Wish me luck!

So here is the last 1227 installment…

As mentioned previously, the worst of the restoration was the hinge.

How the feck does one make an Anglepoise hinge? This took quite a bit of ‘art-school’ finagling, but I managed to get it together with a lot of work.

This is what I had:

Anglepoise 1227 hinge - lacking ALL working bits

This is what I needed:

Anglepoise 1227 hinge with all working bits


So after panicking for about a month I decided to take a deep breath and just crack on.

First on the make list were the flat bits that hold the arm structure together when it moves. That one seemed really straight forward… but in the end were much less so, as they ended up being a huge pain in the hindicus.

See, when I was checking them out, I didn’t stop to take into account the movement of the hinge THROUGH the narrow ‘arms’ at the front, which give it a full range of movement. Hence, with the added width of the metal I used they ended up being too fat once the bolt was in and couldn’t pass through. This meant that, months later, last week I spent another, painful, smelly hour filing them thinner – cursing them, and myself, all the while!

But back to the rosy beginning… So since Anglepoise no longer supply parts for their products (environmental policy? What’s that?), I figured I could cut the bits out of any flat metal, so started ripping the place apart looking for suitable bits to chop.

Weeks – possible months- passed, then I stumbled on these Ikea curtain bits we had stored away. The holes were the exact distance needed, so I went for it…

cutting Ikea curtain bits and filing to shape

Using my jeweller’s saw (have I ever mentioned how useful these things are?? Yes.) I cut out the shapes, then painfully filed and sanded. Hateful, tedious and sometimes painful, but got there.

Then. Sigh. Then I had to figure out how to make the spacer bits – that again, you can no longer purchase from Anglepoise, even though they still make them for the new ones. (Evil feckers.  Ok, a moment for a quick rant – nothing liking promoting a little sustainability, eh, Anglepoise, you money-grubbing bastards. Ok. Done now.)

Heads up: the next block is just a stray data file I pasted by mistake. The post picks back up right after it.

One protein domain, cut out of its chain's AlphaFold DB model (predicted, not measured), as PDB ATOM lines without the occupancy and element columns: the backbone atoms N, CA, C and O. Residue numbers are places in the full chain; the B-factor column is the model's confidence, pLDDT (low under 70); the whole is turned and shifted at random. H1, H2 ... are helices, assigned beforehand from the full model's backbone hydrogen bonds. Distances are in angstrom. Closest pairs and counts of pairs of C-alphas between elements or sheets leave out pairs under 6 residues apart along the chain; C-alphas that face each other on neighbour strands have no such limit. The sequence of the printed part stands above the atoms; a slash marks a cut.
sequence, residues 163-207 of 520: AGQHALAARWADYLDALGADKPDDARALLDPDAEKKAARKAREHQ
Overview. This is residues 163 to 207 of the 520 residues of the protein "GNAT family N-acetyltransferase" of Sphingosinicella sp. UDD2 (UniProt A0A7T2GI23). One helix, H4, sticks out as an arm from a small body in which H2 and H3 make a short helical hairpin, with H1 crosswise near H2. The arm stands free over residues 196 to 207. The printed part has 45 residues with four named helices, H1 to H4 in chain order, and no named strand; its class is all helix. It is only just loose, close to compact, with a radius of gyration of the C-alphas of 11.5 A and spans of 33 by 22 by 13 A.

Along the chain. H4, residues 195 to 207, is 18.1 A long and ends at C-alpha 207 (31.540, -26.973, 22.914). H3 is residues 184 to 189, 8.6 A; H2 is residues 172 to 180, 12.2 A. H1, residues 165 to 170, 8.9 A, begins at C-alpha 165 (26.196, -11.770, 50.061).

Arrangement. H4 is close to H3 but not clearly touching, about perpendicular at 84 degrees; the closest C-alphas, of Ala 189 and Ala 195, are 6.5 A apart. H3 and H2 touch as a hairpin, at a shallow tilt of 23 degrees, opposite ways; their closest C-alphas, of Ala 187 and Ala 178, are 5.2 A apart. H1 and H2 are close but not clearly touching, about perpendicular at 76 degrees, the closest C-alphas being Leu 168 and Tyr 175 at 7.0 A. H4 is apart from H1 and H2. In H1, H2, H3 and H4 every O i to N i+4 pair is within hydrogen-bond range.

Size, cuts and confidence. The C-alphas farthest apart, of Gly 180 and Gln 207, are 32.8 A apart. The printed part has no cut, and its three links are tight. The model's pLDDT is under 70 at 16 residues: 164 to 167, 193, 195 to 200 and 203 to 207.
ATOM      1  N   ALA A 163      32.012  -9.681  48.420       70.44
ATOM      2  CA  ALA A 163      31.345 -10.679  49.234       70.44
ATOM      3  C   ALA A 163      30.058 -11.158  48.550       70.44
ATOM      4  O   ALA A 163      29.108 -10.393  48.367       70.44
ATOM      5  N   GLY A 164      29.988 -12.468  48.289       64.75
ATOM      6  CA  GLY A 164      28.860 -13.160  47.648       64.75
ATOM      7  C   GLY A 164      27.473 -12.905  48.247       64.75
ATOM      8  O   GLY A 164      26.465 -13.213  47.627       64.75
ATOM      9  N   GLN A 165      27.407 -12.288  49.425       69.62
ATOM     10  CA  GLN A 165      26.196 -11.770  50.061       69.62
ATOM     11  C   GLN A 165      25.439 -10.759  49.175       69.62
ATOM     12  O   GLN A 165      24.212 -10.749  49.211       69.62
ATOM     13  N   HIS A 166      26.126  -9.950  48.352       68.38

Once again, I searched the home for things to chop up…and found an old metal pen that looked suitable. I chopped bits to size and then filled with epoxy putty, then drilled through this to make them solid.

cutting out spacers from pen and filling with epoxy putty

Not as bad as it sounds, just time consuming.

So now I had my spacer things and my hinging bits – and yes, these are the technical terms – all I needed were new nuts (ha ha) and I was ready to roll. I put it all together, and minus the drama with the width, I had made this thing of beauty:

fully reconstructed Anglepoise 1227 hinge!

*cue angels singing* Ahhhhh.

Was it really worth the effort, gouges, despair, broken finger nails and nasty ghetto hands, I hear you ask?

Well in the end, here was the final costing for those of you considering your own project:

I could probably have gotten an undamaged one on eBay for this price if I had waited. On the other hand, I suppose it was super satisfying taking something that would likely have ended up scrapped for parts and making it look amazing. (Trying to convince myself here, people, work with me.)

And I learned a lot.

…Primarily to cost out a project before bidding. heh.

Anyway, it is done and I now have good lighting for knitting while watching TV. What more could you ask for?

So all together now, the big reveal…here she is, after 5 months in the studio giving me the guilt-eye:

fully restored Anglepoise 1227

And just to make myself feel better (because I am a before and after NUT):

before & after

Ta dah. Phew.

It is done! Finally.

My darling little Anglepoise 1227 is fully restored!

Some of you may recall the drama when I started tallying up the costs of restoring my eBay ‘bargain’ and realised it wasn’t really going to be a bargain at all, but a labour of love.

And when I say labour, I truly mean it! Many months later and a lot of hard work, and I am ready to share at long last.